Andy and Josh had tried getting an up close view of the Torres earlier that day, but were stopped by waste-deep snow, low visibility, and snow tornadoes.  They had tried camping near the refugio, until Victor found them and brought them to the refugio.  Victor chuckled at the few crazy hikers who end up at the refugio every winter -- "todos locos," he said.  

It was very lucky that the refugio was "open," because as the weather worsened, so did our health.  I had been sick previously and Patience was getting hit by the worst of it.  Things would have been very bad hiking and camping in the snow.  Victor made some pasta and we ate, one big happy family in the middle of nowhere.

The next morning saw a hike further up and into the mountains.  Snow dappled pines gave way to monstrous rock faces battered by wind.  No matter how far we went, we couldn't see the Torres, the shear cliffs that make the park famous.  They were literally right in front of us, but it was cloudy and snowy and visibility was low.



We returned to the refugio and decided to hightail it out of the park with Andy and Josh.  They had organized a ride out at 4 pm.  We descended to the valley and packed our tent, which hadn't been blown away!

 


Then we waited to get picked up. 4 pm came and went... and then 5... and then 6, and no van came to pick us up.  Wind howled past the porch of the hotel that sheltered us and we sighed. Darkness descended.

Eventually Patience went over to talk to a construction worker parked in his truck off in the distance.  She explained our situation to him. Turns out he was very friendly, and a big fan of Florida. He let us heat up food in the same place where the construction workers eat, which was the cafeteria of the lodge itself! After breaking into the shutdown lodge, life was better.  We saw some wild foxes and devoured ramen.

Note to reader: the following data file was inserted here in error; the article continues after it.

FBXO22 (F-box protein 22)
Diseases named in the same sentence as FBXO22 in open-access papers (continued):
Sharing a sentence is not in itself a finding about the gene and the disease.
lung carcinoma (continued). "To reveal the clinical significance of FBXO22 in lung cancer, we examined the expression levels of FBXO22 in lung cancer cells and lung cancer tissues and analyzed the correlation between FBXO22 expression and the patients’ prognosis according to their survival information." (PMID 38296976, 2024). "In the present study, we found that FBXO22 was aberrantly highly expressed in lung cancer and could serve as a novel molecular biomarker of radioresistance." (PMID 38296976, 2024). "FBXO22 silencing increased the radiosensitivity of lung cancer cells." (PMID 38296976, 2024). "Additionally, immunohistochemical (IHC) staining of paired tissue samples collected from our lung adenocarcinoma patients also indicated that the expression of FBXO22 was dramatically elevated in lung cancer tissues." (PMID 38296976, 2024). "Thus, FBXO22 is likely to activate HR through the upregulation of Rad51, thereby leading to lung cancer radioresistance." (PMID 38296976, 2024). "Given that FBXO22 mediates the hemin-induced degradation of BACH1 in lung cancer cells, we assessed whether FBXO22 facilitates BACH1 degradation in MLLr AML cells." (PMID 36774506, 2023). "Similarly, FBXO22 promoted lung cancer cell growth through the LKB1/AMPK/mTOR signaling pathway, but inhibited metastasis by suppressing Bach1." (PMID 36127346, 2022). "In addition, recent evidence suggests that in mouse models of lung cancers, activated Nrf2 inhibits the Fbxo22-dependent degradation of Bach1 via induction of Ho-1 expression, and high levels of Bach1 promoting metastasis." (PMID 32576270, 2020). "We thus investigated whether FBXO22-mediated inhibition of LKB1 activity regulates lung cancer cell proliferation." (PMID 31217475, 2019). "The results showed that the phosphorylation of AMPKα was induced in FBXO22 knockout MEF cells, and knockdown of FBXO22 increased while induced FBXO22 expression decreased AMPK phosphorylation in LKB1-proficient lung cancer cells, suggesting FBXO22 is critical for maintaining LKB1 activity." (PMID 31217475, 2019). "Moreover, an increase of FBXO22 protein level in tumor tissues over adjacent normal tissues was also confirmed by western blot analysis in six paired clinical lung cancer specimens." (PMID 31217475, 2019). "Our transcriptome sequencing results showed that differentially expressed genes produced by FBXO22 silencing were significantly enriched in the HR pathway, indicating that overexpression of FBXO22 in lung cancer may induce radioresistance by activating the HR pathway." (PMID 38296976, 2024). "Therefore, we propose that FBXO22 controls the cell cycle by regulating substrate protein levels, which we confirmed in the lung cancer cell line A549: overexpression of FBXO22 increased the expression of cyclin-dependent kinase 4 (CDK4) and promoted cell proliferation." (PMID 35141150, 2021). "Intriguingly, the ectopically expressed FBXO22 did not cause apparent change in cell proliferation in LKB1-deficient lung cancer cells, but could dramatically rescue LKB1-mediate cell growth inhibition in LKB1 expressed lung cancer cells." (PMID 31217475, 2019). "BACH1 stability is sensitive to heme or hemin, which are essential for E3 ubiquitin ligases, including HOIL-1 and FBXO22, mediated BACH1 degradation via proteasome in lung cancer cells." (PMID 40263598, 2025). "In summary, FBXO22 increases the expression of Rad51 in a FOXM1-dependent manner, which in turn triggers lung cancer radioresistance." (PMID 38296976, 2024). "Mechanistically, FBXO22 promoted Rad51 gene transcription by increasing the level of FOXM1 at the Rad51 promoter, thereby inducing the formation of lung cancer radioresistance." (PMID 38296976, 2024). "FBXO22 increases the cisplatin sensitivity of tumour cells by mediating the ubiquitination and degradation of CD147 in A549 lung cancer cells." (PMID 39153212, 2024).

Later we were herded to a random cabin where some construction workers lived.  There was a vacated room with two bunk beds where we slept.  Patagonians are very hospitable people.

The next day we walked to the nearest ranger station about 6 km away - during the walk the clouds cleared for the first time and we actually saw the Torres!


At the administration building, we found a guy with sunglass-goggles returning to Puerto Natales at noon.  Back to the real world! We went to a momma-style Chilean diner in Puerto Natales, where we found a not so friendly old man who we suspect was a Texan.  He was there for what he described as "mucho dinero" in the oil biz.  The scene was something out of an old Western:

The old Texan asked the waitress, who spoke no English, "Honey, could you give me a cerveza?"
She looked confused, and he yelled, "A CERVEZA!"
Still confused, she reached for the menu to have him to identify the item. He yelled, "does she have a problema" to everyone else in the restaurant, and screamed "Una CERVEZA" a final time.
 "I can't even get a goddamn beer in this place," he muttered as he slammed the door and walked into the rainy night.

We tipped well, had a good last stay in Puerto Natales, and traveled to Punta Arenas the next day.  We explored the chilly beach, cemetery, churches and mansions and were off, just like that, to sunny Texas and Florida.

Patagonia was as intriguing as expected.  We witnessed the raw power of nature and some breathtaking landscapes.  We were amazed and grateful for the hospitality in such an inhospitable land, and have really enjoyed Chile.

 

We'd like to thank everyone for reading our rambling stories.  Thank you, and good bye.


Chile Con Queso